Karmic has been out for a week now. Finally got over my insecurities and opted for the complete distro upgrade in the update manager and let it run overnight. By morning it was almost done, just cleaned up a few packages and fixed menu.lst and we were done.
But a reboot showed that it wasn’t to be a smooth transition. There were 2 kernels installed, 2.6.31-14 and 2.6.28-16. Trying out the first one caused my boot up screen to flicker and it didn’t even reach gdm. The flickr even prevented me from logging in. I think it was around the point when the console read “Starting consolefont and terminal yada yada” when it started doing it.
A search on the forums suggested that the problem might be because of the nvidia drivers. Which was exactly the problem. As per my earlier post, since I had installed Nvidia drivers manually, the updated didn’t install the drivers.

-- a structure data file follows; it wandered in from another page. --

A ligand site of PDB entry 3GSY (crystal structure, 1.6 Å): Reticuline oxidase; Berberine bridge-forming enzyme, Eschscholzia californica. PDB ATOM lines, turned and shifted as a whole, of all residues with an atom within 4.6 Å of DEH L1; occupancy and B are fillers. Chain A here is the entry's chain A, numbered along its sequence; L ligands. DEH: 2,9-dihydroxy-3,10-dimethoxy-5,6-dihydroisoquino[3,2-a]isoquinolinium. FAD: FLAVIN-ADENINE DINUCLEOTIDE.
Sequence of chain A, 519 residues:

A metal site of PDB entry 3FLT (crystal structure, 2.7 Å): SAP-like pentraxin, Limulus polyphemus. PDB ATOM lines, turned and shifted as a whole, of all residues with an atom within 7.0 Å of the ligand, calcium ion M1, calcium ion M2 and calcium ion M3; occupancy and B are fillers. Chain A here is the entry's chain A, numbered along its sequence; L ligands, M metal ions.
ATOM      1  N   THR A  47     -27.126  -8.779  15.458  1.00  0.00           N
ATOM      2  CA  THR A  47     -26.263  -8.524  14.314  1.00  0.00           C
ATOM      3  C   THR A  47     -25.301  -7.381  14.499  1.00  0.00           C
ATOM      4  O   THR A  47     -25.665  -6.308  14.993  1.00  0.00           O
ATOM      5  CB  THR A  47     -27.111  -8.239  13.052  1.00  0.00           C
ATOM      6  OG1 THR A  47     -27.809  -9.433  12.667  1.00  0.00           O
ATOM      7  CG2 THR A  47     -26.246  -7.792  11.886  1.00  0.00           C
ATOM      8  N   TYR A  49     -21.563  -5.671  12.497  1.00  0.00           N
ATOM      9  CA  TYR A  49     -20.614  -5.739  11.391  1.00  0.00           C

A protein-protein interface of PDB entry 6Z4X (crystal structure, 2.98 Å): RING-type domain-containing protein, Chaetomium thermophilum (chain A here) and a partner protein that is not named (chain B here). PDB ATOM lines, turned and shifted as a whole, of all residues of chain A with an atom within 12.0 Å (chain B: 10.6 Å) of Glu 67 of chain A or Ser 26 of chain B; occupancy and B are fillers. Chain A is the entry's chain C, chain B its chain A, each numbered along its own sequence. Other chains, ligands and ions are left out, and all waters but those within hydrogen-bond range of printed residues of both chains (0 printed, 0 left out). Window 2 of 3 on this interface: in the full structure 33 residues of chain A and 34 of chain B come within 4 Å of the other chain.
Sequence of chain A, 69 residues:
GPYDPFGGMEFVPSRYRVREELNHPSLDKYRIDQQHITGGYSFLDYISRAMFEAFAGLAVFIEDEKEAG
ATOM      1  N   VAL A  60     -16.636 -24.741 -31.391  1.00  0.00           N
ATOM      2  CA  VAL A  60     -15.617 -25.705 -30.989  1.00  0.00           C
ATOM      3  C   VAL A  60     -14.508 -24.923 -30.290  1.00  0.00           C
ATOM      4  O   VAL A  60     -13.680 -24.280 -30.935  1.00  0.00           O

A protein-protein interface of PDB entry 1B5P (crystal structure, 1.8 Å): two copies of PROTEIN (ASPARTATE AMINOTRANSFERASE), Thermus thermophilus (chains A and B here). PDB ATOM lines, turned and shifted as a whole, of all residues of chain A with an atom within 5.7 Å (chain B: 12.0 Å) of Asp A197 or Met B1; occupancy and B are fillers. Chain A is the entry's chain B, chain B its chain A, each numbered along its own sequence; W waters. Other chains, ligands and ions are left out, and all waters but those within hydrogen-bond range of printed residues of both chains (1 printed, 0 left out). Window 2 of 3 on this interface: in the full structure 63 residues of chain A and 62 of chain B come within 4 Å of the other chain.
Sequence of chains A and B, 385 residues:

So, to fix it, I booted into the recovery kernel and dropped into a root terminal with networking. But for some reason the wifi wouldn’t work so I couldn’t connect to the net for synaptic to install the correct nvidia drivers (yes, they’re using 185.18.36 now, which is slightly later than the one I installed). But fortunately, I still had the drivers in my home directory. So kicked it off from the command line (no need to sudo since I was root).
But then the nvidia installer complains saying I need to be in init mode 3. So I quit the installer and ran telinit 3 (as mentioned in the installer itself!) and I was given a nice little login prompt.
Logged in and then ran the installer as sudo and waited for it to complete. Rebooted and everything works now.
My desktop works fine, and my MacOs ubuntu theme is intact.
PS: Initially, since I was having problems with kernel 2.6.31-14, I booted using 2.6.28-16 which actually worked and was able to log me in via gdm. But the touchpad wasn’t working. This seemed like a really strange issue. So I searched the forums for this and found this post. The touchpad started working after putting it in the options file and rebooting.
But with the new kernel, after fixing the flicker issue, it was causing the mouse to be a bit sluggish and the scroll wasn’t working either. So I tried commenting it out and rebooting and the mouse is working fine now.